Could we be mind fucking these knew programmers into thinking that code style, frameworks and tab vs spaces is more important than actually writing simple and efficient code?

But anyway back to the issue at hand. The code though simple and clear was only going to get more nutty as time went by and I had to be copy and pasting all the tree drawing code every time I wanted to draw a forest, meadow, savanna or bush. What to do?

In comes global lists and reference pointers

So I figured I should start using one list for each thing that had a specific draw_XXXX() function. If I had trees - no matter where there were I would just put them into one list and draw all of them in one big loop;


get_my_stuff_loop( &tree_list, 'tree', x, y, z );

get_my_stuff_loop( &grass_list, 'grass', x, y, z );

get_my_stuff_loop( &forest_list, 'forest', x, y, z ); foreach( forest_list as item ) {         get_my_stuff_loop( &tree_list, 'tree', x, y, z );         get_my_stuff_loop( &grass_list, 'grass', x, y, z ); }

foreach( tree_list as item )        draw_tree(item); foreach( grass_list as item )        draw_grass(item);

To a novice coder this might seem like a genius plan but its not obvious that I have to do more work in the background to make sure that the get_my_stuff_loop() function run out of control and crash the system. Previously I could because of the nature of the individual loops I could tailor each list to the specific needs of the items I wanted to store in them. e.g. forest[4]. tree[20], grass[1000]. By making a generic loop I loose the control I had. Now I have to have a generic list array that can store every possible type of object. list_array[2000]. Which means that anytime I create something new I will have to allocate a big chuck of memory to it.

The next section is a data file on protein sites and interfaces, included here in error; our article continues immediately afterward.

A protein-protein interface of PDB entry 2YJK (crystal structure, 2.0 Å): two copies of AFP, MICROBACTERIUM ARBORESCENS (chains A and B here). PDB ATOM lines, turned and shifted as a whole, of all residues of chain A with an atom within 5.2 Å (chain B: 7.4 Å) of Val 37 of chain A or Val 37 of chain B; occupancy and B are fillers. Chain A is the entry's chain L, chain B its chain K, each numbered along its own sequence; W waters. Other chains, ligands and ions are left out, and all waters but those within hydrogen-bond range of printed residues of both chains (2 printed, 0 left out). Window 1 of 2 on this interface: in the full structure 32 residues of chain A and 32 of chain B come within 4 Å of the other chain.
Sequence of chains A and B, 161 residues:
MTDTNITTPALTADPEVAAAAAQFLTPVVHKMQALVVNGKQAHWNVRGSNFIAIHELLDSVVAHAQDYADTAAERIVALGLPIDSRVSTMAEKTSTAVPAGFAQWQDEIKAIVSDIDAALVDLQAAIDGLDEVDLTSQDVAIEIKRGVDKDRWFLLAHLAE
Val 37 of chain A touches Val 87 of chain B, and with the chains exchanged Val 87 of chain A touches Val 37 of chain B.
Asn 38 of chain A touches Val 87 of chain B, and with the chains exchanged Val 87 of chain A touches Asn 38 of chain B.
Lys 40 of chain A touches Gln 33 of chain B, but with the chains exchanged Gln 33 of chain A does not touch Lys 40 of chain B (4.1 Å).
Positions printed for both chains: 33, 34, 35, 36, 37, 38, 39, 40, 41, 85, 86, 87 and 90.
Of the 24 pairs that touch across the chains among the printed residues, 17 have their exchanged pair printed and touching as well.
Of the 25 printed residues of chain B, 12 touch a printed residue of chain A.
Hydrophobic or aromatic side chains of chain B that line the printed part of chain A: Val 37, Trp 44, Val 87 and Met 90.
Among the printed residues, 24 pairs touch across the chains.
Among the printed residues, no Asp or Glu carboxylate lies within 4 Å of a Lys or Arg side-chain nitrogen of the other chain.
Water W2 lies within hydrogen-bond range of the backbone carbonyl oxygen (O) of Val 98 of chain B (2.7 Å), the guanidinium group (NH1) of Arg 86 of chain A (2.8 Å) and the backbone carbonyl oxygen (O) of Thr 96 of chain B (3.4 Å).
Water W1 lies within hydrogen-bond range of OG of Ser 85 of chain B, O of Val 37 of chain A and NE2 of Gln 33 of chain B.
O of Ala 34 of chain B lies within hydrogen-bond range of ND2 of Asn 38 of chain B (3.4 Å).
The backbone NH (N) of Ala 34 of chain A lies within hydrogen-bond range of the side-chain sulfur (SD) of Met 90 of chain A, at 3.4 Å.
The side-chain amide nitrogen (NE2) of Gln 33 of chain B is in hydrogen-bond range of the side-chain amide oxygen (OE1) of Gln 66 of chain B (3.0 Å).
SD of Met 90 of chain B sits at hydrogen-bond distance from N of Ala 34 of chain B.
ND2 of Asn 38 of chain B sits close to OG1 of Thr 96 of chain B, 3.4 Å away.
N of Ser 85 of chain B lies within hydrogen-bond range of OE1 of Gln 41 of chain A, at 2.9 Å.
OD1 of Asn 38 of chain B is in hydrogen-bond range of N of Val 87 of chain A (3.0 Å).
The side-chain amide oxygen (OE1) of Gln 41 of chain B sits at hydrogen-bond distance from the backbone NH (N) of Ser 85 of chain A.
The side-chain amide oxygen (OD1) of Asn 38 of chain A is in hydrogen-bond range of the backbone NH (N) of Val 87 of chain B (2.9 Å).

Even more so certain types of objects behave differently at certain distances like grass can be hidden when at a distance. All these issues were easily managed in the individual loops because I knew exactly what and where I was drawing so I could skip things that I felt no one would notice. I could skip every second tree ( 2 % i == 0) if I felt that they were far enough away that no one would notice.

Conclusion

With the new code I will need to send more parameters so that I can try to implement some of my old tricks;


get_my_stuff_loop( &the_list, type_name, x, y, z, level_of_detail, density, parent_id, x_size, y_size, z_size );

But its not all bad right? I can code up new objects at a rapid pace with almost half the code. I swapped out simplicity for quicker iteration while wasting a bunch of memory on big generic arrays. Hopefully everything is able to fit in RAM when I am done coding. The key take away is that in the initial phase I kept my structures as simple as possible so that I could work on the difficult features inside the draw_XXXX() functions. Once those were mastered I moved to the higher level functions and at that point I needed to ramp up the pace at which I coded. The only way I could do that is by hiding as much of the nitty gritty as possible. Lets hope I do not hit up and too many edge cases.